REVIEW: ORDEN OGAN – “Final Days”
From the wild west to the future. Orden Ogan’s themes’ reach is just as vast as their ability to play awesome power metal. With more than 25 years of activity, Sebastian “Seeb” Levermann and crew are growing more and more with each album, and here they are once again, now to tell tales of artificial intelligence, androids, and the ‘Final Days’.
As it was with ‘Gunmen’ (2017), Seeb and the company offer a different take on a very saturated genre. The album provides an interesting take on the Sci-Fi topic by adding a dark twist songwriting-wise, and by combining instrumental finesse with larger-than-life riffs, clever arrangements, and great melodies, especially in the choruses.
Commonly in Orden Ogan releases, ‘Final Days’ features songs that don’t actually intertwine together to form one big conceptual work, but rather each of them tells short stories themselves. “Heart of the Android” is a perfect start to it, and actually one of the best songs ever by the Germans. Combining a sorrowful atmosphere with a sense of rage and despair, this track could serve as an epitome of what this record is.
Other equally memorable tracks in “Heart of the A.I.”, “Inferno” and “Let the Fire Rain” follow the same path by being melodic and powerful at the same time. Newcomers Steven Wussow (bass, Xandria, Domain) and Patrick Sperling (drums, Earacle) provide great support and a smooth transition between the base and solo parts of the songs, but it’s Seeb that once again steals the show with his unique vocal lines and guitar prowess.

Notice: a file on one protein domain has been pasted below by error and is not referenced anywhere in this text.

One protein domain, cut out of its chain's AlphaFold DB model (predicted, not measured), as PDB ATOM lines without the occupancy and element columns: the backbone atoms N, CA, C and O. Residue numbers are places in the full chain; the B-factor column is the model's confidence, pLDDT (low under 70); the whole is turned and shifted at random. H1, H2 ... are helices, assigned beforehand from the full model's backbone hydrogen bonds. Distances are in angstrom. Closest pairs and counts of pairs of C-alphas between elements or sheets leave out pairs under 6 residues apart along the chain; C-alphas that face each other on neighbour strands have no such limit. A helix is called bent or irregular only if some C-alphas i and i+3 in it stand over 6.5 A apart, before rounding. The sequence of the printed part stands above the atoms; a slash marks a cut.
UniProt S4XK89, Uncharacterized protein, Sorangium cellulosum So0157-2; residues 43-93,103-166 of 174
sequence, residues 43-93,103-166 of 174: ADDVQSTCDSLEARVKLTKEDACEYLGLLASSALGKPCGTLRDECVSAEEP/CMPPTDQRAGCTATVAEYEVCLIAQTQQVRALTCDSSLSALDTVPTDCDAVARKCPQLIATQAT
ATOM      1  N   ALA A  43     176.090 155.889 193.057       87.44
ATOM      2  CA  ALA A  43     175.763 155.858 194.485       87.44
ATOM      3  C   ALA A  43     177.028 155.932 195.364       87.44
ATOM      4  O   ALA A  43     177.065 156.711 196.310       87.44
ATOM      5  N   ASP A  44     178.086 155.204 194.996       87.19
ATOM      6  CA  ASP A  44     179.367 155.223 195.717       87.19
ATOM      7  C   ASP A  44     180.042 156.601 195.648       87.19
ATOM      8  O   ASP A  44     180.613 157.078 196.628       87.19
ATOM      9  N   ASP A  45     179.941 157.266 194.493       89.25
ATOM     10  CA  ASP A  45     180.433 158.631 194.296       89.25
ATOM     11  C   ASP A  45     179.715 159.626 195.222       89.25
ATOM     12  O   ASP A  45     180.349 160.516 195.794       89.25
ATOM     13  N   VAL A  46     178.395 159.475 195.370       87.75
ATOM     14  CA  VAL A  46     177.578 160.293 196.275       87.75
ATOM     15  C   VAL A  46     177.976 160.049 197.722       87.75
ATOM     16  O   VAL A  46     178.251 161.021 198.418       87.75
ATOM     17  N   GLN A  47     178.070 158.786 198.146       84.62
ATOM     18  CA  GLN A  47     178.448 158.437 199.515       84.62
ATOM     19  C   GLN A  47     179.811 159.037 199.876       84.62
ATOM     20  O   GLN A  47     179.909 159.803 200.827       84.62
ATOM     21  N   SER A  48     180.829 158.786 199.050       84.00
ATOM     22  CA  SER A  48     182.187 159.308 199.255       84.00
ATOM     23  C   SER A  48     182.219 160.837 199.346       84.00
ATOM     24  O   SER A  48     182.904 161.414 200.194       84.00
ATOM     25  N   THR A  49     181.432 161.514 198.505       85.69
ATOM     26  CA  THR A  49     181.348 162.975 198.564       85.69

While not being as bombastic and opulent as ‘Ravenhead’ (2015), for example, ‘Final Days’ has more than enough pompousness to capture the epic essence that made the band what is it today. With classic Orden Ogan choirs and choruses symphonies, as well as galloping riffs, the listening experience is very similar to what we are used to seeing from the band.
The anthemic and intense “Alone in the Dark” changes the pace from the urgent, fast-paced tracks before it and delivers an emotional story through a beautiful duet by Seeb and guest vocalist Ylva Eriksson (Brothers Of Metal). Speaking of guests, Gus G. (Firewind, ex-Dream Evil, ex-Ozzy Osbourne) contributes with a cool solo in “Interstellar”, one of the more melodic tracks in the album, Brainstorm’s Andy B. Franck provides backing vocals, and Alex Staropoli (Rhapsody of Fire) brought some additional orchestrations in “Alone in the Dark”.
The final tracks, while not matching the quality of the first part of the album, are still stomping examples of why Orden Ogan is one of the best power metal acts out there. Top-notch songwriting and a good balance between melody, heaviness, and opulence bring energy until the last seconds of the record.
The fitting “It Is Over” closes the album, an epic track that thematizes the end of the world (caused by an asteroid impact) and culminates in the “last radio broadcast of mankind”, presented in all the world‘s languages. If you can think of a better way of ending a dark Sci-Fi-themed record, let me know.
Orden Ogan prove once more that reaching the top of the power metal chain is a walk in the park for them. Being it with mighty, catchy choruses or well-constructed instrumental parts, the Teutonic powerhouse managed to create an equally great effort here as their marvelous previous works. Being with a dark Wild West scenery, storylines about monasteries in moorlands, apocalyptic ice worlds, or the outer space, Orden Ogan can do no wrong. Buy this.